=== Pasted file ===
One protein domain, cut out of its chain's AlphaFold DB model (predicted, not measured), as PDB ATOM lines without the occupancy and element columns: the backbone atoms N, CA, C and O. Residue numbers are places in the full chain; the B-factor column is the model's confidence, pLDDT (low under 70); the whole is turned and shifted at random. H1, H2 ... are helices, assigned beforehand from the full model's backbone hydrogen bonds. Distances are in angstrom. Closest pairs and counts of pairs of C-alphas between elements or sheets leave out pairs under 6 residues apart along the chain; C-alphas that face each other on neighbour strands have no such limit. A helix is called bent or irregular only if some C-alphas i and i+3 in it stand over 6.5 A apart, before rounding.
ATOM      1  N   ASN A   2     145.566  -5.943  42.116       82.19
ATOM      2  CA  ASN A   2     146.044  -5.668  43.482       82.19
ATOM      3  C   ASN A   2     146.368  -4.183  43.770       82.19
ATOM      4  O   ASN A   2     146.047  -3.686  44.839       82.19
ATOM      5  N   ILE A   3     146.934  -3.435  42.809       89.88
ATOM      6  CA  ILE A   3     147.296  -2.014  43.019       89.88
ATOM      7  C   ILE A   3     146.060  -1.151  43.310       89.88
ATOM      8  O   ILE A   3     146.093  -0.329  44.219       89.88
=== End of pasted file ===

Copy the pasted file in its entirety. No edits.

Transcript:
One protein domain, cut out of its chain's AlphaFold DB model (predicted, not measured), as PDB ATOM lines without the occupancy and element columns: the backbone atoms N, CA, C and O. Residue numbers are places in the full chain; the B-factor column is the model's confidence, pLDDT (low under 70); the whole is turned and shifted at random. H1, H2 ... are helices, assigned beforehand from the full model's backbone hydrogen bonds. Distances are in angstrom. Closest pairs and counts of pairs of C-alphas between elements or sheets leave out pairs under 6 residues apart along the chain; C-alphas that face each other on neighbour strands have no such limit. A helix is called bent or irregular only if some C-alphas i and i+3 in it stand over 6.5 A apart, before rounding.
ATOM      1  N   ASN A   2     145.566  -5.943  42.116       82.19
ATOM      2  CA  ASN A   2     146.044  -5.668  43.482       82.19
ATOM      3  C   ASN A   2     146.368  -4.183  43.770       82.19
ATOM      4  O   ASN A   2     146.047  -3.686  44.839       82.19
ATOM      5  N   ILE A   3     146.934  -3.435  42.809       89.88
ATOM      6  CA  ILE A   3     147.296  -2.014  43.019       89.88
ATOM      7  C   ILE A   3     146.060  -1.151  43.310       89.88
ATOM      8  O   ILE A   3     146.093  -0.329  44.219       89.88